Now, my daughter is pretty focused on her team doing well in the tournament. She doesn't play anything without wanting to win. She hated playing kindergarten soccer because they didn't keep score, and "why play if you can't win?"
Too much of our kids' world is focused on competing and winning (this from a mom with two very competitive kids). Our kids are expected to excel in everything -- from state assessments at school to the sports field to the school choir. We have toddlers entering beauty pageants and 12-year-olds being touted as the next Michael Jordan.
Somewhere we've lost the attitude that our kids should have plenty of time to play and have fun. We've lost sight of the fact that some of the greatest memories are made and the most worthy lessons taught not in competition but in cooperation and sharing. We're so busy pushing our kids to succeed that we forget to let them just have fun.
We live in a world where parents put their names on waiting lists before their kids are born to be sure they get into the "right" preschool. Our schools have become focused almost solely on state test scores, leaving little room for the creative experiences that help our kids learn to solve problems and work together.
Solomon was the wisest man on earth. He had succeeded in everything, yet when he neared the end of his life, here is what he had to say, "'Meaningless! Meaningless!' says the Teacher. 'Utterly meaningless! Everything is meaningless.' What do people gain from all their labors at which they toil under the sun?" (Ecclesiastes 1:1-2)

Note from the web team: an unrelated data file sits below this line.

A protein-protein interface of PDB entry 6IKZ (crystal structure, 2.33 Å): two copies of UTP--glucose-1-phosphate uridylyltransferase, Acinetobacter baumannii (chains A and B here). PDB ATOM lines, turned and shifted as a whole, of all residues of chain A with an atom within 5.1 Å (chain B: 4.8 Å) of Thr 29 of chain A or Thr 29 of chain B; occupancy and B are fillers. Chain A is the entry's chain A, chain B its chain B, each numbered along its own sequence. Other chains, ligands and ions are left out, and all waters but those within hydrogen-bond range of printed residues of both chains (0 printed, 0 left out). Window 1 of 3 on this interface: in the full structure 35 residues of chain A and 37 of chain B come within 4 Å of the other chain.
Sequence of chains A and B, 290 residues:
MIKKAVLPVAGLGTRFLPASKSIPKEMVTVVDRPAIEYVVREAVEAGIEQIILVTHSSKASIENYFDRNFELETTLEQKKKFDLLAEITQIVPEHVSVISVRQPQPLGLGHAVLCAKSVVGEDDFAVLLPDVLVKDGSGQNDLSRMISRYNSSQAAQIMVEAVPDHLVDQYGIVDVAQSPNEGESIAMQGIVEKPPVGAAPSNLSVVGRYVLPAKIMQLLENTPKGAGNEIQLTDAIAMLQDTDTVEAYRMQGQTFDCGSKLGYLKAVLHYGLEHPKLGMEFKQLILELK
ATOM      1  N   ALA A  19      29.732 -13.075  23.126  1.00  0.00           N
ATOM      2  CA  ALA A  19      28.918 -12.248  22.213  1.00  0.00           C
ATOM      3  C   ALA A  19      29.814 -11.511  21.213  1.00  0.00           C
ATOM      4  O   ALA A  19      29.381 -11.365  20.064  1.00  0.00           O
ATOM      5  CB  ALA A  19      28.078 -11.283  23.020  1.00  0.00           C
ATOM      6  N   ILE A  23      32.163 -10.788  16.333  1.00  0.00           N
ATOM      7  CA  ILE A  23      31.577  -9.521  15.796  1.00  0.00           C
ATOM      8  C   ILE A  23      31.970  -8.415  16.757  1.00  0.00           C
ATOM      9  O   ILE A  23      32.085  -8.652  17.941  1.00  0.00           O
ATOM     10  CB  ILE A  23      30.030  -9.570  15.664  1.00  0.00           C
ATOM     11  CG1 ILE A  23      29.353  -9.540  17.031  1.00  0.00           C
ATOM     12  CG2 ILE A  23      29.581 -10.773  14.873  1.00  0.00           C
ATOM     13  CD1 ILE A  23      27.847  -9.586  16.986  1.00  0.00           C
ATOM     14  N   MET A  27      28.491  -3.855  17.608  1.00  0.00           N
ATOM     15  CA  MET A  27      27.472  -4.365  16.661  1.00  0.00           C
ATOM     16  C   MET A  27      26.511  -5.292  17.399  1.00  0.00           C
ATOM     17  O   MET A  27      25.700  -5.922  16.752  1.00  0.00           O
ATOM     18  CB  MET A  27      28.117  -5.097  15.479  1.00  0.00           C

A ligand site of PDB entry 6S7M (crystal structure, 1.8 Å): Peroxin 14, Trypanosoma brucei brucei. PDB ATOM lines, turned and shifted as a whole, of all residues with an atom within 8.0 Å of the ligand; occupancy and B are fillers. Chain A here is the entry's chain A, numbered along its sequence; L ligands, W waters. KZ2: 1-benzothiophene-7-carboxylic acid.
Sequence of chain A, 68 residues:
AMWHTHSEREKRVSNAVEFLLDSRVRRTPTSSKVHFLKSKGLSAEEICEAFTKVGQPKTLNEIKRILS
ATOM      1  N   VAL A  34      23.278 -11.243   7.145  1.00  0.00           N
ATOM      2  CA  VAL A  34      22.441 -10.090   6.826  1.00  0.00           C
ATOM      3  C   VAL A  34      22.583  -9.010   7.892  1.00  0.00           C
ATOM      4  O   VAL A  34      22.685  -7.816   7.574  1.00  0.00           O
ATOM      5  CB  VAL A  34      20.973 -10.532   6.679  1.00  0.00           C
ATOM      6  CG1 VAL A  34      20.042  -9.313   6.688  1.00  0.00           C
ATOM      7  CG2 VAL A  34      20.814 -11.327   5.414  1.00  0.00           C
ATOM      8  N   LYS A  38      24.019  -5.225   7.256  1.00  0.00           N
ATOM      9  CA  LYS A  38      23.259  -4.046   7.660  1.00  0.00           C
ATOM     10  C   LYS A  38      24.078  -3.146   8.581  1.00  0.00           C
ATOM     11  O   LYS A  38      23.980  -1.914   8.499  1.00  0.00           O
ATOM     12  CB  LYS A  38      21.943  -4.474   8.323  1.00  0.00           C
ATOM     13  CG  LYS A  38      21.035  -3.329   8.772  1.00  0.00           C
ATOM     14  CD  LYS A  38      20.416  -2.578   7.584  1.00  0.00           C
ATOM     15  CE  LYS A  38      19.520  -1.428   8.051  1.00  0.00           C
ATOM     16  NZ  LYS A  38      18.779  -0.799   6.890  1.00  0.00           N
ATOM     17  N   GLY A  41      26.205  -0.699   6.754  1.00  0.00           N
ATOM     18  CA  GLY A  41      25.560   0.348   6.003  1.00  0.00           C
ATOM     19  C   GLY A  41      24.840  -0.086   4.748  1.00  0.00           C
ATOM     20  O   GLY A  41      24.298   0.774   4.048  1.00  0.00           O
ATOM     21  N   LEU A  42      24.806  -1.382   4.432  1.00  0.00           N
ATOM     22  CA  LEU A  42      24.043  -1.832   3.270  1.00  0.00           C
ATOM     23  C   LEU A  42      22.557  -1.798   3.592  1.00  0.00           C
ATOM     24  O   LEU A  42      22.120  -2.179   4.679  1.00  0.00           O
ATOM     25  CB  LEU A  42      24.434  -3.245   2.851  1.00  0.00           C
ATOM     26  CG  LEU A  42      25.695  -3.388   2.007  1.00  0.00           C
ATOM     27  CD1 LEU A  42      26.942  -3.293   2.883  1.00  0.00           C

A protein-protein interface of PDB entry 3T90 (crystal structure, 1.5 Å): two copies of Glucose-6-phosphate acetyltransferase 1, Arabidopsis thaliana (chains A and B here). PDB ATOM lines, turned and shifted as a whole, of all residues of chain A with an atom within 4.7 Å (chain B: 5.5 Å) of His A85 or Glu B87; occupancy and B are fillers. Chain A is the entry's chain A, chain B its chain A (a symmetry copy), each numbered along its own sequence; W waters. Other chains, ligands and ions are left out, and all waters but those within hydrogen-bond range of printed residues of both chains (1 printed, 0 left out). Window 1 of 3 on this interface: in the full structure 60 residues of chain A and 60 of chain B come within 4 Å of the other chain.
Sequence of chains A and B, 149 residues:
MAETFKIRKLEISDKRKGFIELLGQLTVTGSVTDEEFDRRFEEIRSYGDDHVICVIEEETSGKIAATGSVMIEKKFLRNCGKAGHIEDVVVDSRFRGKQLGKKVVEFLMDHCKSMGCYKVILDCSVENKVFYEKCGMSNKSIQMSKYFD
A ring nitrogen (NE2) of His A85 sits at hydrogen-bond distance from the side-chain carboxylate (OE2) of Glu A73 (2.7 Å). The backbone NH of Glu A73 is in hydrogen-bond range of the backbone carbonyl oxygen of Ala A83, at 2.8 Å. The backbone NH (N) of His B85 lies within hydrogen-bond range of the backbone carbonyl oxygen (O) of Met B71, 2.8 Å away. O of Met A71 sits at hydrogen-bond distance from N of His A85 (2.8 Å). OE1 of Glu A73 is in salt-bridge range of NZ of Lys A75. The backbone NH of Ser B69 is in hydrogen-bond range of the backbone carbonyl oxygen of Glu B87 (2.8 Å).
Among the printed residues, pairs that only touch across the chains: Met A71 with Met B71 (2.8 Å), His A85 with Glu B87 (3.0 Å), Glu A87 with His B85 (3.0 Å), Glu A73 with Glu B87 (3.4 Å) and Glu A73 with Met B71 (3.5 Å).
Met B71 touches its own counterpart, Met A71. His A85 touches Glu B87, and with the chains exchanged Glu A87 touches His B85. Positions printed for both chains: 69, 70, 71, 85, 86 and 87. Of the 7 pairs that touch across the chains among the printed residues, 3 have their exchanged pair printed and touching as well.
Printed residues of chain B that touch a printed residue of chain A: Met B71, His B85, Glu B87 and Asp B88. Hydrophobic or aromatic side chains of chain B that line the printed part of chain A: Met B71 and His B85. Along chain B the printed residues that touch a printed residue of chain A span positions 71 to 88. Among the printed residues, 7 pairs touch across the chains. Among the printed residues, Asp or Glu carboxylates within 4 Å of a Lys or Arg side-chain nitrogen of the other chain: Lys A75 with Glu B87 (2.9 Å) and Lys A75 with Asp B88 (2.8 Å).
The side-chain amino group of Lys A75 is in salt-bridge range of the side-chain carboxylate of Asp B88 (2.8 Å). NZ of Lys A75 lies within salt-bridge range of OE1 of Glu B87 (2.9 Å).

Despite the fact that he had spent his whole life achieving things, Solomon felt his work was meaningless. He looked back and found nothing of worth in all he had accomplished. We want our kids to find meaning in their lives, which can only be found in Jesus.
Our kids need time to enjoy life. They need time to learn about God. They can't do that if the only focus in their lives is to compete and achieve. Make time to play and have fun with your kids. Use the teachable moments that come during those times to point your kids toward God.
- Don't structure everything in your child's life. Leave room for creative play and spontaneity.
- Remember your child does not have to be the best at everything they do. If they enjoy a sport or an activity, let them enjoy it without pushing them to be the next world champion.
- Be willing to encourage your child's passions but set limits on the number of activities you're willing to let them be involved in at the same time.
- Look for teachable moments with your kids. Be aware that those moments often come when they are least expected and not always when they're convenient.